Being the expert that I am at language development (a.k.a. there was a chapter on it my developmental psychology textbook), I know that you are currently in the “babbling stage.” Babbling starts around four months old, but once word comprehension kicks in (around nine months), the desire to converse with others gets really strong. Toddlers want to talk to other people and they want to be understood, which is partly how and why language develops at all. Well you have been talking for ages and you are definitely ready to be understood.
Quite honestly, I don’t understand half of what you say (sorry, I’m working on it!), but even so I love listening to you. Every now and then I catch a real word or something that sounds something like a real word and I’ll try to find the meaning in the things you say, but you don’t seem to be too concerned with whether or not I “get it.” If it’s really important to you that I understand, you gesture or motion for it – you’ll point at something you want or you’ll run to the door when you want to go outside or you’ll hold your arms up and you want me to pick you up.
One of my favorite gestures that you do is actually one you do when you’re upset. I know that sounds horrible and I truly do hate it when you’re upset, but you do this thing where when you’re just frustrated or mad, you’ll hit yourself in the forehead with your hand. Sometimes, you’ll throw your head back and cover your face with both of your hands, like you’re just so fed up. Nothing like a little flair for the dramatic, right?
Although you do gesture a lot when trying to get your point across, there are a couple of words I never have to guess on. “Doggy” is one. “Up” is another. You’ve also got names down pretty well. “Mama” and “Daddy” are always clear. You even say C’s name with pretty good clarity, which I learned this weekend and was highly impressed by. You are good with nicknames too – Nay-Nay for me, Bubby for Sports Man, Pop-Pop for my dad…the list goes on. That’s not the only way in which you are impressive: My psychology book actually says that toddlers don’t start putting together two-word sentences until they’re two, but I have heard from J that you have been putting sentences together for ages now. Not that that’s surprising – you are incredibly smart after all. Not that I’m biased.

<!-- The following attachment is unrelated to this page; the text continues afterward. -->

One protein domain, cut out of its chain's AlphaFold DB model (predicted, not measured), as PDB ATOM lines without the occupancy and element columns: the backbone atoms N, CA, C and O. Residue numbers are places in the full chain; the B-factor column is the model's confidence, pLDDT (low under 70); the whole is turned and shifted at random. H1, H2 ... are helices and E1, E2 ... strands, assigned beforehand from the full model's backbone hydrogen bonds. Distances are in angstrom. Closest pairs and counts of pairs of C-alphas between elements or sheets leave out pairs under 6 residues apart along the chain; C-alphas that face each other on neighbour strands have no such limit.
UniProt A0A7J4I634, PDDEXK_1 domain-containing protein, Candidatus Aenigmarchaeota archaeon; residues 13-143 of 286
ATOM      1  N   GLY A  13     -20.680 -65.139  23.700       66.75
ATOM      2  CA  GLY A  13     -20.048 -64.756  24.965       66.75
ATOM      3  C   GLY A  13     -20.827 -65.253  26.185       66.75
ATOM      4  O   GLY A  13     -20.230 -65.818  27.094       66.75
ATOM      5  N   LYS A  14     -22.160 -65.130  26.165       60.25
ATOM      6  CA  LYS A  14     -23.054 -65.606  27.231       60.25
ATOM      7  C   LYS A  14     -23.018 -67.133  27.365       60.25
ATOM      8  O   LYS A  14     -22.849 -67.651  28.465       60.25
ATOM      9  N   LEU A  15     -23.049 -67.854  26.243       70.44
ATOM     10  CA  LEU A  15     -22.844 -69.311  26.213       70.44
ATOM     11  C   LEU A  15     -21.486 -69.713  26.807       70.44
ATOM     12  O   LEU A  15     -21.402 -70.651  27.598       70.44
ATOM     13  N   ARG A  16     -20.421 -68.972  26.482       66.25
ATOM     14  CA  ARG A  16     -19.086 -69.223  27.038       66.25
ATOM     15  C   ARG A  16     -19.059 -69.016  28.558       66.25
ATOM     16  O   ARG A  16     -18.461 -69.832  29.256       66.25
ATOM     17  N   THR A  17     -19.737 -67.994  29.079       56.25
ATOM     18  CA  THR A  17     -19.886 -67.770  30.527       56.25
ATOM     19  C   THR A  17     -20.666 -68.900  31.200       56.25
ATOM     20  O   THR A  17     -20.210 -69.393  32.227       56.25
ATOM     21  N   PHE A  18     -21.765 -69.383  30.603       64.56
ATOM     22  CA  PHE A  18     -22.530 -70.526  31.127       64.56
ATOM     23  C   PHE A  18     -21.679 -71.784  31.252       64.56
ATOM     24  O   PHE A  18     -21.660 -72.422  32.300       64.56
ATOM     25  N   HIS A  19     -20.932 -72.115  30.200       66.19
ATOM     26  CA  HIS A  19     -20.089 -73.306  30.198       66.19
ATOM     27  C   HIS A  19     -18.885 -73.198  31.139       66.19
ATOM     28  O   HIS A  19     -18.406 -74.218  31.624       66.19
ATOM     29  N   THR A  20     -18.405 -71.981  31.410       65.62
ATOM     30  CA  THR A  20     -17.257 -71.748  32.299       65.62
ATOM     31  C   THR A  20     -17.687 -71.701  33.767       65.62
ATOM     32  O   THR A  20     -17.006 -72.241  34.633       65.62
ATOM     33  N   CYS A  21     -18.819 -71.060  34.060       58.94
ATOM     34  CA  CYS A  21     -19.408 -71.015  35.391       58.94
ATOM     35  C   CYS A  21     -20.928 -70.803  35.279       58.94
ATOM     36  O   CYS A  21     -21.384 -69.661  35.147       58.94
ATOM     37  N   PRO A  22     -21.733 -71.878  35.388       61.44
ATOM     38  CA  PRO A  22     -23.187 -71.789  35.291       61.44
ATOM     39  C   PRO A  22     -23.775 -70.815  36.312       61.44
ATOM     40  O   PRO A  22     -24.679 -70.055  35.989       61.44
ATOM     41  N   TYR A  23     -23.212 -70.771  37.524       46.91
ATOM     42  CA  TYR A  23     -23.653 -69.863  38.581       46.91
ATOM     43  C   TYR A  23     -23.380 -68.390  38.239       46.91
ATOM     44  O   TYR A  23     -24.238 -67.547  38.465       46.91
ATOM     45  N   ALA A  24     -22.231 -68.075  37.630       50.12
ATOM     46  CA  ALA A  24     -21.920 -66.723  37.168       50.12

My favorite thing about your little language? Your translators. J and E understand you like no one else. Every time you’d just talk and I would be smiling and listening and not at all comprehending, J would turn to us and say, “Oh, he wants to go outside,” or “He wants to play with the video camera.” It must be an acquired skill (one that I’m working on, I promise) to understand the Little Man Language. Eventually, when you would be adorable and just babbling on and on, I would turn to J and she would tell me that you were talking about your cousin or I’d shrug my shoulders at E and he would silently get up and get you your bouncy ball because he understood that’s what you had asked for. It’s a talent. You should probably take them everywhere, just for purposes of clarity.
I started getting pretty good at it by the end of your trip this past weekend. I’m better at understanding your body language, but I’m picking up on the words. J helps me cheat – every now and then she’ll send me a text or E will send me a video of a new word you’ve learned and how you say it. That’s how I learned that “at-too” was “tractor” and “pickoo” was “pickle.” Either way, I still love listening to you. One day, you’ll have a little boy voice and then a man voice and I’ll reminisce on the days when your babbly baby voice would just go on and on and on. I promise to listen to you forever, no matter what you have to say or how you say it. I’ve loved listening to you since your very first word (which I think was “da-da”). That will never change.
But I’m glad to see that you’ve gotten something from me other than your eyes. I have the uncanny ability to talk and talk and talk, sometimes without realizing that no one understands me either :)